Possibilities of local anesthesia during dental hygiene (2023)

ByDemetra D. Logothetis, RDH, EM emargaret j fehrenbach, RDH, MS

There are always options in providing dental hygiene care, including administering local anesthesia. But experienced dental hygiene professionals look for evidence-based results to deliver successful care to their patients.

Lately, questions have been circulating about some of the options for administering local anesthesia that should be considered in this bright light. This open-ended article strives to shed some light on these concerns by taking a close look at the latest evidence on local anesthesia and its administration.

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I have noticed lately that there is a discussion about using the manufacturers maximum doses with some agents, rather than the traditional lower ones that I tend to use and that are published in most textbooks. How does this affect my dental hygiene practice?

Each medication has a maximum recommended dose (MRD), including local anesthetics and vasoconstrictors, which is determined by the manufacturer based on the results of animal and human studies, with review and approval by the United States Food and Drug Administration (FDA) . The maximum doses determined by the manufacturer have been reviewed by the American Dental Association Council on Dental Therapeutics and the United States Pharmacopeial Convention (USP).

Maximum doses of many local anesthetics have been modified by experts in the field and represent the most conservative of those recommended by the Board, USP, or drug manufacturer. These conservative dosages have been published in most textbooks and traditionally taught in many dental hygiene programs across the country.1,2The MRD for a local anesthetic or vasoconstrictor is defined as the largest amount of an anesthetic that can be safely administered to a patient without complications while maintaining efficacy.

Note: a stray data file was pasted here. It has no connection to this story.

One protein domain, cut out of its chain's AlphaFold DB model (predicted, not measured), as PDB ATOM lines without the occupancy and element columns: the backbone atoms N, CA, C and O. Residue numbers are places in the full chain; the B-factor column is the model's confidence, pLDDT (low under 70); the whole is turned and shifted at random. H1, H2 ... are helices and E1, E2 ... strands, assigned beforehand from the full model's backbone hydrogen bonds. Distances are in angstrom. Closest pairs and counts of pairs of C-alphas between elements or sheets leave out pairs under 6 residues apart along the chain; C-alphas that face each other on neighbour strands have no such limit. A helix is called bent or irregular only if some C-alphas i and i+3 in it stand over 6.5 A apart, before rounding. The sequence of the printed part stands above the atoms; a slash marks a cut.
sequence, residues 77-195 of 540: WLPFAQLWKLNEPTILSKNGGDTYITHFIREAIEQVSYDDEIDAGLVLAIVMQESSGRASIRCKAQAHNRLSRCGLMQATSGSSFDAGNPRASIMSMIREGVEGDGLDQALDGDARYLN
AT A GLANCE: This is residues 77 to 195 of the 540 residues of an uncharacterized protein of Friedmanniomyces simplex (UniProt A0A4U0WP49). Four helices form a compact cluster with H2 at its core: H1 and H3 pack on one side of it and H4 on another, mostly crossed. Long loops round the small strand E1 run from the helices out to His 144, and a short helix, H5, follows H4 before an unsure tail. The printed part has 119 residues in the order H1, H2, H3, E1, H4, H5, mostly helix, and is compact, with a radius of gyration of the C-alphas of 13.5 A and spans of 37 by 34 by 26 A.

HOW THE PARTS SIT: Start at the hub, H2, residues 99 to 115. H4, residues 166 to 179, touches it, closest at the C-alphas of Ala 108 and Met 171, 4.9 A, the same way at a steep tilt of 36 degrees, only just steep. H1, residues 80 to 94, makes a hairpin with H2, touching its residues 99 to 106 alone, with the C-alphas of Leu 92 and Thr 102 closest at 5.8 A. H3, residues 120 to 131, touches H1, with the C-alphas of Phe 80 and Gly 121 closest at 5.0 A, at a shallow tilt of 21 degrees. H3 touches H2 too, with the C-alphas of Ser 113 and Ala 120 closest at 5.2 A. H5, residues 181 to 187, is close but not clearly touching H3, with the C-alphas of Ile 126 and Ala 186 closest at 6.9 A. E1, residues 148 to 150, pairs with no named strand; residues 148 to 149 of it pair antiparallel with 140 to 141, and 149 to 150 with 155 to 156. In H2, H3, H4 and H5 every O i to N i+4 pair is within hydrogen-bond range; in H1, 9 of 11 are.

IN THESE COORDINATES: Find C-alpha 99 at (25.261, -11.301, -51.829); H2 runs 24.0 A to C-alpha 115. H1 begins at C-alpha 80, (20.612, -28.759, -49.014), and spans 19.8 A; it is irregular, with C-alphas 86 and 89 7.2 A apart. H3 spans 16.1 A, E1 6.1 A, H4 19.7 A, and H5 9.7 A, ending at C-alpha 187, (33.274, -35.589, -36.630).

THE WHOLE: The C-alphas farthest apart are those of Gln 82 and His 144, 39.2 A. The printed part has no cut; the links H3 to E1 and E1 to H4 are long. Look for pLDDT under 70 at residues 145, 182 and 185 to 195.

Recently, discussions suggest eliminating the conservative dosing recommended by experts in the field and using only the highest FDA-approved dosing guidelines. This has caused some confusion among dental hygiene educators as well as dental hygiene professionals. Currently, questions are being discussed about why this change is being made and how it affects the practice of dental hygiene.

These dosage levels should be considered by the dental hygienist prior to administering local anesthesia. For the past 30 years, specialists in the field of dentistry have offered lower, more conservative doses that have been used successfully by dentists.1Each practitioner must determine which recommendation to follow: the FDA guidelines or the more conservative guidelines that have traditionally been used.

There is an added benefit to using conservative guidelines as it provides additional patient safety while maintaining patient comfort. Fortunately, maximum doses are unlikely to be achieved for most dental hygiene procedures. If the dental hygiene care plan involves non-surgical periodontal therapy (NSPT) for one quadrant, administration of one or two cartridges is usually sufficient. It is rarely necessary to administer more than four cartridges during any visit involving dental hygiene care.3